danbricklin.com/log

Starting June 19, 2013
MassTLC unConference session on Responsive App Design, Responsive App Layout, What Jeff Bezos and John Henry should read to prepare for their new ownership, More about web app speed, Are mobile web apps really slow?, What's holding back HTML5 from mobile dominance?, What it looked like to surf the web in 1994, Mobile device feature war, Why Alpha Anywhere matters in today's mobile world, Live streaming a town meeting is a good thing, A big change in what I'm doing
19Jun13
2013_06_19.htm
Friday, November 8, 2013 
MassTLC unConference session on Responsive App Design [link]
Just as it has for the three years before, this fall the Massachusetts Technology Leadership Council ran its "Innovation unConference". They have a web site, www.masstlcuncon.org, that explains it all, and I posted lots of photos to Flickr as I have in the past.

This time, I proposed and moderated a session on Responsive App Design. I started things off by showing my video on the topic to get everybody up to speed with what I meant by the term. (On this blog I had called the topic "Responsive App Layout", but I've since switched to the more common word "Design", use the URL www.responsiveappdesign.org for the companion web site, and redid the video to better show the example app.)

In the session, we had a lively, useful discussion, which one of the attendees kindly captured on a flip chart that the conference had provided in the room. There were things worth sharing, so I'm reproducing what was written with a little embellishment:

Contexts / Break Point (what to take into account for different designs)
Width / Columns / Landscape / Portrait
Sighted / Blind / Color blind
Mouse / Touch
User standing / sitting / walking / computer mounted on a wall
Language orientation (e.g., left to right vs. right to left)
One-handed use vs. two-handed use
Google Glass, Voice controls, Wrist devices
The user's state of mind: Calm, stressed, etc.
Location: Inside, outside, driving, moving

Examples of apps to learn from
Dark design
Inpath / Pathapp (for innovative controls)
Prezi
WGBH
Grid on iOS
Runkeeper
Messaging apps (Apple: context changing UX)
Tandem Seven (design firm HQ in Massachusetts)
UXArchive.com: Has lots of examples of UX of different apps organized by tasks (screenshots)

Apps vs. Sites:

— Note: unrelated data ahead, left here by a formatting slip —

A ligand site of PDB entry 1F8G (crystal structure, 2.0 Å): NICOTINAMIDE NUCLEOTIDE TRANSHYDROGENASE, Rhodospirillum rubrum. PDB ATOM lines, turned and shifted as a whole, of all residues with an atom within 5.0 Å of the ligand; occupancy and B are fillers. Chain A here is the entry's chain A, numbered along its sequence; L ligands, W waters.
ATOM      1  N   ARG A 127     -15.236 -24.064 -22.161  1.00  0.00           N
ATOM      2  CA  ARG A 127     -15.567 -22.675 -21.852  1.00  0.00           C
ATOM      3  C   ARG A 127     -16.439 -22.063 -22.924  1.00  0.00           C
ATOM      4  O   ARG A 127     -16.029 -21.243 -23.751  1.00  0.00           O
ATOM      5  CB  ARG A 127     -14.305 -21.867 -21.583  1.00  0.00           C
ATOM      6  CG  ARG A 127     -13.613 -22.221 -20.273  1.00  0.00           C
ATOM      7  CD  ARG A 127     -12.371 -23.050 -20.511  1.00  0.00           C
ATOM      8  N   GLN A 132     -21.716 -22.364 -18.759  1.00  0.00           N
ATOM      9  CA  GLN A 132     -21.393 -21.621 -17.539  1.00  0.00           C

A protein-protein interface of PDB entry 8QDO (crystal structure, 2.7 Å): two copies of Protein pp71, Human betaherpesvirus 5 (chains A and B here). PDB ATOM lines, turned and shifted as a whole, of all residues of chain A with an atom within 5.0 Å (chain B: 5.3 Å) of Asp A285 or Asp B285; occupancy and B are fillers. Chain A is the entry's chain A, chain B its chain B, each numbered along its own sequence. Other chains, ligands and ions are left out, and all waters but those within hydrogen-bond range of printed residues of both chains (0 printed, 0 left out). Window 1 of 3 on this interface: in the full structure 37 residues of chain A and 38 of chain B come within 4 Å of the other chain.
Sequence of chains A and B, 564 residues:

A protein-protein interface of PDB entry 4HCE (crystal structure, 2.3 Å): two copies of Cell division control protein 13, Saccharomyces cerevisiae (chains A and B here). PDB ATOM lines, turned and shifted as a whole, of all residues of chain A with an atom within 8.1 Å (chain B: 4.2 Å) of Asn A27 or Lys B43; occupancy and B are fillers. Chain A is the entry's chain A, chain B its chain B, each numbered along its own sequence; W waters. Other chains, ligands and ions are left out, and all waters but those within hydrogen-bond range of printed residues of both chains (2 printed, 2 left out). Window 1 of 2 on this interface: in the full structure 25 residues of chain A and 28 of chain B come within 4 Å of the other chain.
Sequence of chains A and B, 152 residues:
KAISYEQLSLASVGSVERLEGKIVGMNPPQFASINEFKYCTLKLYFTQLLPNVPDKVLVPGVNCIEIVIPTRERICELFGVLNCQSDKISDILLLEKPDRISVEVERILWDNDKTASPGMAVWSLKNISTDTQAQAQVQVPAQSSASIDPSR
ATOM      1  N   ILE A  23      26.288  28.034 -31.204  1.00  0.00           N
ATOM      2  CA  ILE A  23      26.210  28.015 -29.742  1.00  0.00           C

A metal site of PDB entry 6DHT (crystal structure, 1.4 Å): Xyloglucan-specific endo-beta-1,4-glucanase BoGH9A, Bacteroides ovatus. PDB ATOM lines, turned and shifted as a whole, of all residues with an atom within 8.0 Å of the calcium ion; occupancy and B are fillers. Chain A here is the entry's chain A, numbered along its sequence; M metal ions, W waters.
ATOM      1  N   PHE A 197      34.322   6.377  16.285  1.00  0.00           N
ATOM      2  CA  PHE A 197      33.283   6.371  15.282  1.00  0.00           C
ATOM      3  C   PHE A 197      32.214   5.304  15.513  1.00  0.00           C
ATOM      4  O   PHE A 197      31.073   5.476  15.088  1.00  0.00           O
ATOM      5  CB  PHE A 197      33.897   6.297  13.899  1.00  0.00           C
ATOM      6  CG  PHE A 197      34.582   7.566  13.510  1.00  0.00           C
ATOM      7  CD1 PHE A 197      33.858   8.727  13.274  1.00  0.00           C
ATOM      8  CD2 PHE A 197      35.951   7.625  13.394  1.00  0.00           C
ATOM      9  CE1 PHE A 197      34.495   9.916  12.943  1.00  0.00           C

Sites have a Presentation Layer
Apps also have major Control Layers and Input Layers

Don't forget different expectations in each OS for user interface stye
Android vs. iOS vs. ...?

"Write Once, QA Many"

UX control techniques
Ease of Discoverability vs. Learned / Taught

Action Items
Design Guidelines (we're too soon for standards)
Need more good/successful examples of business apps

That's it. One of the attendees told us about how his company had worked quite hard on each variation of their native apps for each platform and the thinking that went into each input control and interaction. They are in an app category (messaging) that is quite competitive and where specifics of the UI is one of the distinguishing features of the product and what makes it worthwhile for users to choose their product instead of just using the built-in app. I hope I can get a podcast with him at some point to hear what they went through.

Thursday, October 17, 2013 
Responsive App Layout [link]
I've been writing a lot here about using HTML5 for business web apps, especially mobile apps. A benefit of HTML5 is that apps that run on multiple platforms are usually easier and less expensive to write than writing in native code for each platform. A challenge is having that one codebase adjust to the screen size and orientation differences of the different devices it runs on. This is more extensive than that usually needed by informational web sites traditionally targeted for Responsive Web Design. Developers need to take into account not just screen width but also screen height, as well as on- and off-screen controls.

I've produced a video, "Responsively Laying Out Web Apps", that explores this issue, embedded below. I've also written an essay about it, "Responsive Web App Design".


Video on YouTube
Feedback that I've gotten is that this is an important issue that developers need to deal with. The video also shows how we have started to address it on the tools side by adding new capabilities to Alpha Anywhere.

Monday, August 19, 2013 
What Jeff Bezos and John Henry should read to prepare for their new ownership [link]
In the last month, two major metropolitan newspapers were purchased by new owners: The Boston Globe by John Henry and the Washington Post by Jeff Bezos. Both new owners are individuals, not some investment entity looking for a purely financial return. You have to assume that they both view this as more than just a financial investment and that they realize that they are now in a different part of the news business than they were when they were just the subject of reporting.

There has been a lot of speculation about what each of them intends to do. What direction will they take the "papers"? How will they react when confronted with situations like those that have involved their predecessors? (For example, the Post had to decide what to do during the Watergate investigation and the Globe had to decide how much to invest in the early Boston.com web site.) How will they guide their acquisitions as technology evolves? (Jeff brought us Amazon.com and John put Moneyball into practice.)

They are both new to the news business.